The winds of radical change is both refreshing and destructive, and forcefully dashes against that which stands in its path. Be Kind Rewind is atomically about the coming of technology, and holistically about the future of individual and cultural roots seemingly doomed in the onslaught of progress.
Grainy, B&W footage in a 4:3 box format, of a jazz pioneer, sets the perfect introductory tone for this composition on small-town folk embracing their legacy in its dying throes.
Faced with the prospect of closure, Elroy Fletcher (Danny Glover), the owner of a VHS rental library, sets out to survey the new-age digital libraries, determined to find out their secret of success and implement changes accordingly. While he’s away, a duo resorts to unorthodox guerilla filmmaking with an old VHS camera, and then rent the finished videos to their very-pleased library members.
The film with its old-neighborhood kind of characters, nice and never in a hurry, brings back good memories from the past. Glover represents the generation that does not want to let go of the familiar. Mos Def is super slow at understanding simple things but he’s enterprising. And Jack Black is the stereotype slightly-funny-in-the-head fellow. The trio portrays perfectly the attributes of their respective characters.
Much of the ideas and methods that the filmmakers-within-the-film come up with are totally weird, and ingenious. Everyday objects are videographed from unusual angles. To show a man running sideways inside a giant wheel, they simply turn their camera sideways onto the actor. The traffic of the early-forties is massive cutouts that move across the frame. And coming to bathe opponents with a shower of bullets, the mafia rides into town in a bathtub on wheels.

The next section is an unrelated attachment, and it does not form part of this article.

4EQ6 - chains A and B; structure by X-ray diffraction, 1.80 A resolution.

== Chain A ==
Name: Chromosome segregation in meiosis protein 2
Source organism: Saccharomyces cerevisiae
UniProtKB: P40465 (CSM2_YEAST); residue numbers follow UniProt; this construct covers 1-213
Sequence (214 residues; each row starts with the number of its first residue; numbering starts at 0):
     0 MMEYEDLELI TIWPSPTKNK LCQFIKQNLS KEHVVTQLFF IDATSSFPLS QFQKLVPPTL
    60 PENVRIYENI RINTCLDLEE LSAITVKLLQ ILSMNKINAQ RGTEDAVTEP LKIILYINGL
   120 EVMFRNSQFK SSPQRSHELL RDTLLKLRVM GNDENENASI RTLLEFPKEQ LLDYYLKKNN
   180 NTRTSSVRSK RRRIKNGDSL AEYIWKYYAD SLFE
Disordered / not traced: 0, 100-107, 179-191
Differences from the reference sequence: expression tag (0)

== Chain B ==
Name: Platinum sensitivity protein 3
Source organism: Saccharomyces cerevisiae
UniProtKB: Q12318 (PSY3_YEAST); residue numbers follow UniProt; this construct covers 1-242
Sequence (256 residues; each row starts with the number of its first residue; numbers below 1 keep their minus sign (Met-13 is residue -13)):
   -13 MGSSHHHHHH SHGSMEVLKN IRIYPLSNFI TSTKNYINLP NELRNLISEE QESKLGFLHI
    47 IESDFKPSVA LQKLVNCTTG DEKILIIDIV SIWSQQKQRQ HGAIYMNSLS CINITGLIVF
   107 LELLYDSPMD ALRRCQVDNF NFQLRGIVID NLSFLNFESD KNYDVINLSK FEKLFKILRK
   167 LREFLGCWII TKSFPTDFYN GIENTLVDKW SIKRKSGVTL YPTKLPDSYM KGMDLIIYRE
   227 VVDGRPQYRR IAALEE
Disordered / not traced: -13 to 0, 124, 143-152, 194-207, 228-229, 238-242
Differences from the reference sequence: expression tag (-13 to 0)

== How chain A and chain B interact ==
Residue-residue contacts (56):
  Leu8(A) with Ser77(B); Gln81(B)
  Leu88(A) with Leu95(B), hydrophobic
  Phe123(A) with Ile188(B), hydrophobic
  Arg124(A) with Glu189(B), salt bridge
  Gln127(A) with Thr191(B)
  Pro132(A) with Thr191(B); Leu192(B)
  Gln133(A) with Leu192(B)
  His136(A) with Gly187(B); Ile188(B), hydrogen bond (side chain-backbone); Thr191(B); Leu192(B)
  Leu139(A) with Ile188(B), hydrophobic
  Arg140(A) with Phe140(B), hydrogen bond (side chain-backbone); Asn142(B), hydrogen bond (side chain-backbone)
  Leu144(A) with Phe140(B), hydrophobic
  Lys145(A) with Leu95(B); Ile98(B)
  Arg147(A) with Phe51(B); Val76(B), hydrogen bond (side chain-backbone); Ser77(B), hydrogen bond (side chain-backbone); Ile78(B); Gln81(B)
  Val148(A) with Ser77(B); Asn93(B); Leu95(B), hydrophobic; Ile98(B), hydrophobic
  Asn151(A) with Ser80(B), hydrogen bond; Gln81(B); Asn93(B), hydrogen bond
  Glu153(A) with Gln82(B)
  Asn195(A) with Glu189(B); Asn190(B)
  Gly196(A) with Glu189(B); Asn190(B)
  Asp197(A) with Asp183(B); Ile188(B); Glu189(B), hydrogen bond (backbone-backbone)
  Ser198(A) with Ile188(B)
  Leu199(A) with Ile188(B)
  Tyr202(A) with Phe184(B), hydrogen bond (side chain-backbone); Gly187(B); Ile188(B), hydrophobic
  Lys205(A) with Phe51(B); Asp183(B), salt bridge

Comically demonstrates the power of the documentary in manufacturing history
The roaring success of the duo’s no-budget, unorthodox filmmaking efforts speak volumes. The film as well as the film-within-the-film glorify simplicity, and ought to be an encouragement for wannabe filmmakers. All that one needs to make a film of any genre, it emphasizes, is creativity, practicality, and a highly positive attitude.
Showcasing the talents in a crunch time of a bumbling store-manager who can’t read or operate a simple cash machine but turns out to be a bestselling filmmaker, a nutcase who becomes a film star, and an over-the-counter salesgirl with the prowess of a marketing genius, the film suggests that ordinary folks simply need the right opportunity and circumstance to prove their real worth.
Michel Gondry’s wild comedy also pays tribute to jazz legend Fats Waller, and, in the process, comically demonstrates the power of the documentary in manufacturing history.